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eBook Grown Man Now download

by Jane B. Schulz

eBook Grown Man Now download ISBN: 1935095056
Author: Jane B. Schulz
Publisher: in2Wit, llc; 1st edition (June 13, 2008)
Language: English
Pages: 240
ePub: 1448 kb
Fb2: 1398 kb
Rating: 4.2
Other formats: lrf rtf doc lrf
Category: Other

Grown Man Now: Memoir of a Special Educator

Now we can all be in her class!

Grown Man Now grants a rare and welcome perspective from a respected writer who is a professional educator, an author of groundbreaking textbooks (see About the Author), and a mother of four adults, one of whom has Down syndrome and is the book s Grown Man Now.

Many books offer insight into the life and development of infants, children and teens with Down syndrome. Grown Man Now lays its foundation here, but the difference between this book and others about people with special needs is its message that life doesn't end when school is over. In fact, for most individuals the most challenging years involve adult concerns: housing and home life, work, health, spirituality and community.

Billy's early years coincide with momentous American social movements: departure from institutionalizing children with disabilities, development of integration and civil rights movements, and federal legislation requirements for the education of children with disabilities through mainstreaming to inclusion. Grown Man Now reminds us of how far we have come in our understanding of people with special needs. It paints an intimate portrait of such an individual as well as a broader panorama of social change surrounding his development. People who are now enjoying the expression and reward of self-advocacy, independent and interdependent individuals who enjoy their lives, and communities that embrace the value and inspiration of diverse people will be moved and enlightened by this book.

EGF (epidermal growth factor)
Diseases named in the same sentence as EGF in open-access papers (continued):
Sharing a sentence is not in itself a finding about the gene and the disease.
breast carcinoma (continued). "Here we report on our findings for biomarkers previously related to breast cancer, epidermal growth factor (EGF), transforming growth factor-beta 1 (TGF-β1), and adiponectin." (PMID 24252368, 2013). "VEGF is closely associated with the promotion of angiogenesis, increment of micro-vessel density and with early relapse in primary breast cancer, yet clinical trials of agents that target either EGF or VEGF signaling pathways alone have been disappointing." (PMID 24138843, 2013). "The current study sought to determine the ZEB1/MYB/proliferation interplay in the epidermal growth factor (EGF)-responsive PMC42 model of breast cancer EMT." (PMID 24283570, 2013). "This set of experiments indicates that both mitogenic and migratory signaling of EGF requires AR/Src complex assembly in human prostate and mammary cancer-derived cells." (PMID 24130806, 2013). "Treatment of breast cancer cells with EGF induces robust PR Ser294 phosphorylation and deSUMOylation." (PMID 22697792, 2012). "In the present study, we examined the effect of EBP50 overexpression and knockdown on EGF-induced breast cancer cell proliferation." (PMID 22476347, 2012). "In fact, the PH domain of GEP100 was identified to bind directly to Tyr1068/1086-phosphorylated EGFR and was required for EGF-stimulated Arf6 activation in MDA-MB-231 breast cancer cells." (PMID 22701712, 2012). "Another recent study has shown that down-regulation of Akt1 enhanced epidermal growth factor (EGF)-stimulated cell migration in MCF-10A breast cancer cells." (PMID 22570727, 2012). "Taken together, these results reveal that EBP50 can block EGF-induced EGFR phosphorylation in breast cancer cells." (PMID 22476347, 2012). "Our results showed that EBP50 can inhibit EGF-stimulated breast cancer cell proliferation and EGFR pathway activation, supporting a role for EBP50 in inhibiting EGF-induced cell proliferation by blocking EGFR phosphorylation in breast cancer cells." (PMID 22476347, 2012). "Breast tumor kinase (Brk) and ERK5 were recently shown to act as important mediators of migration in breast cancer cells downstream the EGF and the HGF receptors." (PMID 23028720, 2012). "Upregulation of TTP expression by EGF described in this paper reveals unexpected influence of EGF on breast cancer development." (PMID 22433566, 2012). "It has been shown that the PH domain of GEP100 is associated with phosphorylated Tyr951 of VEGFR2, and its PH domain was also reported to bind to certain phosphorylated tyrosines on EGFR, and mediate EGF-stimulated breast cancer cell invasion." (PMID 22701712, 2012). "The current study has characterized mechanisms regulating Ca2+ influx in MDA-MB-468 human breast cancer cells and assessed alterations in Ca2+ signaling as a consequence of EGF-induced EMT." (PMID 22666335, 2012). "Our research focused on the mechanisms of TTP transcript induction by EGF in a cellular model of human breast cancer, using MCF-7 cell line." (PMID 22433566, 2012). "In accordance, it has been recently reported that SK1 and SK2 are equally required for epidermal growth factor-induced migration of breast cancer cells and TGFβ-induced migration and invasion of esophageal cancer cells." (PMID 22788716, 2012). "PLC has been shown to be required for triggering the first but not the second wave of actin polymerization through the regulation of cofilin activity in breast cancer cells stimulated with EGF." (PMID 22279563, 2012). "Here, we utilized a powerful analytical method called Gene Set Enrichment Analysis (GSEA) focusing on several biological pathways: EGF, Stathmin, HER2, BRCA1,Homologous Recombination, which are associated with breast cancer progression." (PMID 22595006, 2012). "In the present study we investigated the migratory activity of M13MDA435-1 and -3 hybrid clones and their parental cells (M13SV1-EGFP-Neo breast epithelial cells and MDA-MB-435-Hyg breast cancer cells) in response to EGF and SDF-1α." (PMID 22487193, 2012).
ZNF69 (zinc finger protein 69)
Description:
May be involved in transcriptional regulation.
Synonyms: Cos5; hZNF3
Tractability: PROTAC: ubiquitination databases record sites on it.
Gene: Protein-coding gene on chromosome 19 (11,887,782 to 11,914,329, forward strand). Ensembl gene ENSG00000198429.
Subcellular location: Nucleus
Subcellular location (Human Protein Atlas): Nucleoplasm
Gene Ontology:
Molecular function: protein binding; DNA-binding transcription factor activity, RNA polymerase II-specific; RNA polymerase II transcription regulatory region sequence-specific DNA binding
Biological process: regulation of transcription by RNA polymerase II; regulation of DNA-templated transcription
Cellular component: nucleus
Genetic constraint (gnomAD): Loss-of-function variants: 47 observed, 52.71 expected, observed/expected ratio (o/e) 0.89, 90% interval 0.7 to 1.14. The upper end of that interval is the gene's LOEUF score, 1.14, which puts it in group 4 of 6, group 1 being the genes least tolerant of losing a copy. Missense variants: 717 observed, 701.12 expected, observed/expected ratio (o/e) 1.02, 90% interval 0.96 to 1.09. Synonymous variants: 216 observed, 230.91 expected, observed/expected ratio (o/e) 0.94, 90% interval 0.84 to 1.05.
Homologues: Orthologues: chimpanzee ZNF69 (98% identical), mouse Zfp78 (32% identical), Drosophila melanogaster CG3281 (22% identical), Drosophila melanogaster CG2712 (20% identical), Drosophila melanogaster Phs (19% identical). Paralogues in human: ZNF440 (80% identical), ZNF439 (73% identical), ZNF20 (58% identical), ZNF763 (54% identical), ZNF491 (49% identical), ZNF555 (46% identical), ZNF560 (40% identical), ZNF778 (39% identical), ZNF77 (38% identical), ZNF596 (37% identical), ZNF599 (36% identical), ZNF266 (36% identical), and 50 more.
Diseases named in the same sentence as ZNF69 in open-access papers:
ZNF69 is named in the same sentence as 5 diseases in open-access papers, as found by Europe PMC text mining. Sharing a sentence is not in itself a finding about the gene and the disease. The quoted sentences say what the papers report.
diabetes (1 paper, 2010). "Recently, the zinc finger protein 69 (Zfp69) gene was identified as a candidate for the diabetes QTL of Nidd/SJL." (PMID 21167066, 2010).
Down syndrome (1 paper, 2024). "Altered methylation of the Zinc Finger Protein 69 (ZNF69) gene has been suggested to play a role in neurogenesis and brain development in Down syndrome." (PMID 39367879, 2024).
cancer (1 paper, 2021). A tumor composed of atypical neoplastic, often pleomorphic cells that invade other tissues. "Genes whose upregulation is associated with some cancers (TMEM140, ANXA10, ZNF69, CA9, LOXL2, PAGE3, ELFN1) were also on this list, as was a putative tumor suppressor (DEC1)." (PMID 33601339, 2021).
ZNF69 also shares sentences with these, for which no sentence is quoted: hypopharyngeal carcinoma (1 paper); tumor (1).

Jane B. Schulz, EdD taught thousands of students during her career: college students, mainstreamed elementary students, special education classes and kindergarten. Through this deeply personal, honest memoir, she is still teaching, and now the audience includes us all.

Dr. Schulz lives and works a message of love and outreach, and in Grown Man Now she teaches us all to overcome obstacles, to understand and celebrate diversity, to avoid prejudice in all forms, to include people of all circumstance, and to advocate for those we love and for those in need. Her book is as her students describe her: warm, stimulating, engaging, penetrating, and funny; it is incorporated as required reading in college classrooms.

Grown Man Now is a personal journey as well as a historical one. Born in the 1920s, her early years convey the family life and exterior forces that molded her character into this determined peacemaker and civil rights pioneer. In 1956, at a time when people with Down syndrome were called Mongoloid and were considered hopeless and disposable, her third son, Billy, was born with the disability not diagnosed for over a year. Schulz's life and memoir chronicle the development of hope and opportunity for people with disabilities from Billy's infancy through the present, where the reader is given a rich portrayal of the life of a middle-aged man with Down syndrome, a grown man now.

See Jane and Billy Schulz in videos on several pivotal topics (Advocacy for People with Disabilities, Education Then and Now, Real Work / Real Community, Independence and Interdependence) and share some lighter moments (Frogs, Pool Shark Billy) on their website, grownman.com.

Also available, unabridged, as an audio MP3-CD which syncs online for chapter titles. Live the triumphs, heartbreak and laughter with the author and her son, Billy--their story, in their own voices. Inspiring on a daily walk or drive. Excellent for people with visual disabilities.

Play time approx. 11 hours.

Comments: (7)
Hunaya